OFFICIAL ENTRY FORM

Name
Address
City
State

Zip

MAIL TO: Israel Sweepstakes
P.O. Box 3660
Grand Central Station,
New York, N.Y. 10163

(c) 1985 Genera l Foods Co rporation

FLY

sustained serious liver dam-
age. He is expected to be put on
trial soon for "disseminating
anti-Soviet agitation."
"In layman's terms," said
Jerry Rogers of the Detroit
Committee, "anti-Soviet agi-
tations means telling the
truth." Rogers and Alex Prut-
kov believe the Soviet officials
did not want Prutkov avail-
able to testify on behalf of
Mesh at the.upcoming trial.
The Prutkovs had been de-
nied permission to emigrate
despite the fact that his par-
ents, Arkady and Sima Prut-
kov, and his brother-in-law
and sister, David and Lud-
milla Sirota, came to Detroit
in 1978.
Alex was part of the Jewish
cultural movement, teaching
Hebrew to fellow Jews in Rus-
sia. The official reason that
they could not leave the
U.S.S.R. was that Alex had
served in the Soviet military
and "might" be aware of state
secrets.
The Berenfeld family has
been blocked through differ-
ent means. Benjamin's father,
Mark, was told they do not
have close relatives in Israel to
warrant emigration. Unoffi-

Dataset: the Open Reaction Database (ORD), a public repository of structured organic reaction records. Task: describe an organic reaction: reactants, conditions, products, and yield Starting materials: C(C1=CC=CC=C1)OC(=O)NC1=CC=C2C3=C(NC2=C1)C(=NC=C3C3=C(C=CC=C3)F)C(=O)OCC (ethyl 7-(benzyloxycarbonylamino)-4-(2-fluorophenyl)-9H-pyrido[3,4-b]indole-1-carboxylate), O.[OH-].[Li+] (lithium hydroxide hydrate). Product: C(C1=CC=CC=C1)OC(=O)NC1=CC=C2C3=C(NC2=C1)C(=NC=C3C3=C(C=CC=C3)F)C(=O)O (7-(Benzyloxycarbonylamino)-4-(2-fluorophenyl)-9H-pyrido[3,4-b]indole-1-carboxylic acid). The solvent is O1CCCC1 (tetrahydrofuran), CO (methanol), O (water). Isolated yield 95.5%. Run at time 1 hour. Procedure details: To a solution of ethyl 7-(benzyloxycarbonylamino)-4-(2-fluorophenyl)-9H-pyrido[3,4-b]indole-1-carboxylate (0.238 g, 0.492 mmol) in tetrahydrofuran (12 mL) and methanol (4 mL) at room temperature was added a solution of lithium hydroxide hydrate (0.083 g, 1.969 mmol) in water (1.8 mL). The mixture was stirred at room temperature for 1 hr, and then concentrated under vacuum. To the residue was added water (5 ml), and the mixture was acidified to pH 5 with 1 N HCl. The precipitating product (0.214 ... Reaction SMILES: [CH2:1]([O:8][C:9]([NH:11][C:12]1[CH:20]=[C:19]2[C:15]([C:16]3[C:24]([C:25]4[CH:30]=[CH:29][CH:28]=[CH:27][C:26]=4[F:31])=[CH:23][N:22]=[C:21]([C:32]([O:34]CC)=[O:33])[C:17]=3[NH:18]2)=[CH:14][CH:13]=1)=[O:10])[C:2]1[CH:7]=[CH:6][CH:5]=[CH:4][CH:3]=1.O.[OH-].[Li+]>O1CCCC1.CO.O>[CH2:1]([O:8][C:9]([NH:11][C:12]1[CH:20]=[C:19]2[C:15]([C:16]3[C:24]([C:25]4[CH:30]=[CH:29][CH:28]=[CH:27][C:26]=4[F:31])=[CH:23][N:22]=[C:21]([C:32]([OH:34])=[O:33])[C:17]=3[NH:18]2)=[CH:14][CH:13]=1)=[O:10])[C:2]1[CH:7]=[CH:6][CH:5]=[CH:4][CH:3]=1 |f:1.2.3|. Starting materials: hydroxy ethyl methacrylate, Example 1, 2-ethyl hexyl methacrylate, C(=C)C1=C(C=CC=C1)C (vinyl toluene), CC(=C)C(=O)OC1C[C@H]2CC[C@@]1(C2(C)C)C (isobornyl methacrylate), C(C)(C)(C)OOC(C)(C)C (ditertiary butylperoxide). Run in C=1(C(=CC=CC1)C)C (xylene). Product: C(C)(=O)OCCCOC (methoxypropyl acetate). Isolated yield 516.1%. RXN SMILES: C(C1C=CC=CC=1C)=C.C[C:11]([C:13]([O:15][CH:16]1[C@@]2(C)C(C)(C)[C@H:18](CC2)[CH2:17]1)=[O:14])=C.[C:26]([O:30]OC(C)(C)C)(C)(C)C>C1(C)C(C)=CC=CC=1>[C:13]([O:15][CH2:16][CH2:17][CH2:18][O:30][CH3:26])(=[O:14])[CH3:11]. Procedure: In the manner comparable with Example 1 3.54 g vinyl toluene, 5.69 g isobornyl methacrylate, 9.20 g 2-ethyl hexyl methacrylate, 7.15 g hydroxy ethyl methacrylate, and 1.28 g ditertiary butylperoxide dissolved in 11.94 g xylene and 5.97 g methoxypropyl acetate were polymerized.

cially, Benjamin's
grandparents have withheld
permission for their daughter,
Benjamin's mother, to leave.
Mark Berenfeld is part of the
Moscow Scientific Seminar,
composed of refuseniks meet-
ing weekly in an effort to keep
current their scientific knowl-
edge. The group recently ap-
pealed to the European Physi-
cal Society to meet in Moscow
to focus attention on their
plight.
How does Lowell Friedman
react to the swirling intrigues
of the Soviet Union intruding
on this momentous day in his
life?
"Ilana was bat mitzvah in

Russia," he told The Jewish
News. "She should have a turn
here, to see how it feels." And
Lowell has not been sharing
all the attention this week —
on Monday he celebrated his
13th birthday at Hillel Day
School by being called up to
read the Torah.
Dr. Melvyn and Susan
Friedman, Lowell's parents,
are proud of Lowell's attitude.
"It is a mitzvah," says Susan.
"There is so little that we can
actually do for Soviet Jewry.
But for us, the Prutkovs are a
symbol. The more letters
that go to Russia, the better it
is. If the refuseniks don't get
the letters, the Russian gov-
ernment will. If not the gov-
ernment, then the KGB. At
least they will know that we
are watching."
After Cindy Friedman's bat
mitzvah at B'nai. Moshe in
November 1982, the first time
a bar or bat mitzvah was twin-
ned at B'nai Moshe with a
Russian youngster, the
Friedmans celebrated with a
trip to Israel. "Cindy was
asked by a rabbi about her bat
mitzvah," said Susan, "and
she got up and talked about
her twinning." The Friedmans
also telephoned the Israeli
aunt of Cindy's twin, "which
helped complete the triangle
for us. It really means some-
thing for us."
That meaning will carry
forward Saturday morning
when Ilana Prutkov of Odessa
and Oak Park joins Lowell
Friedman on the bimah. Cindy
Friedman will read a transla-
tion of liana's brief remarks in
Russian.
Ilana will describe how she
and her Jewish friend were
discriminated against in
school and called "killers" by
their classmates during dis-
cussions of the Lebanon War.
She will ask Jewish youth to